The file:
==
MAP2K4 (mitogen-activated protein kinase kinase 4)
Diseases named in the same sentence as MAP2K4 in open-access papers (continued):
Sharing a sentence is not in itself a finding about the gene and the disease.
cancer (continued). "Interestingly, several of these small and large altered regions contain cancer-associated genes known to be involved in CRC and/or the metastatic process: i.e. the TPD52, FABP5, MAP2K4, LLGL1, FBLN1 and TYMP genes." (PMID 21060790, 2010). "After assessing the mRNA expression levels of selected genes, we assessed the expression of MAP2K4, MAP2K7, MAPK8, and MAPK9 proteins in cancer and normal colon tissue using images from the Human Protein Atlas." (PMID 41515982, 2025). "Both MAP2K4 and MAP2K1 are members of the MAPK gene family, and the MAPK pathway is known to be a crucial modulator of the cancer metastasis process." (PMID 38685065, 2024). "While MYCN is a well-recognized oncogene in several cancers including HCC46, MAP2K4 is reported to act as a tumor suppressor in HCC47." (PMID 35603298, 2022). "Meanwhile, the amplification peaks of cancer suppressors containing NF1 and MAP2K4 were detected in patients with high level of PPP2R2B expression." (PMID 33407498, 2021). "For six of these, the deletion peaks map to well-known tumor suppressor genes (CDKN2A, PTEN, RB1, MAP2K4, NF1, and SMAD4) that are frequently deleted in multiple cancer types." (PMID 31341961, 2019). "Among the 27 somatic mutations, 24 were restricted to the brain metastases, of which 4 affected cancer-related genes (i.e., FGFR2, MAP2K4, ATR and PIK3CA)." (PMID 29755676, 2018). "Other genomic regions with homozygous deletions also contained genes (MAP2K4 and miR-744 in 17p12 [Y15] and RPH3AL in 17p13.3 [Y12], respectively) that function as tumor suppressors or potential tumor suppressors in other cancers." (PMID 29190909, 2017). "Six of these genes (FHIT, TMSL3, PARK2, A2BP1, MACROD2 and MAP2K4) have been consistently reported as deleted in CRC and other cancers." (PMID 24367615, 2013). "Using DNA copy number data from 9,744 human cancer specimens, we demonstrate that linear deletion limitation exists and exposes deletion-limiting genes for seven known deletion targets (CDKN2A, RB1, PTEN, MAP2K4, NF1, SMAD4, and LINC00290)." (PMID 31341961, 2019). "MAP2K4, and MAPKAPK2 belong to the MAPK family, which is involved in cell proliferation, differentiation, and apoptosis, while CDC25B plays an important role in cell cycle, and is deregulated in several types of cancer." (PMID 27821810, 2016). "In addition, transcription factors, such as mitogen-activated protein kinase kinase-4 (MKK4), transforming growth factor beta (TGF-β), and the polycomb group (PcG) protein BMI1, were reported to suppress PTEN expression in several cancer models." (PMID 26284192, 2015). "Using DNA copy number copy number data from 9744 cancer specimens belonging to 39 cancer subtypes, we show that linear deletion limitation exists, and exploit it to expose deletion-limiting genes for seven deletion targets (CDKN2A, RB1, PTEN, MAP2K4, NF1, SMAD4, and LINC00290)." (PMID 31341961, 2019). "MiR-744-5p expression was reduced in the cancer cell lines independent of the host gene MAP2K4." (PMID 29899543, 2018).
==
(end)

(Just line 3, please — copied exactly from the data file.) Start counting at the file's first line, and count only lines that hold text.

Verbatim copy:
Sharing a sentence is not in itself a finding about the gene and the disease.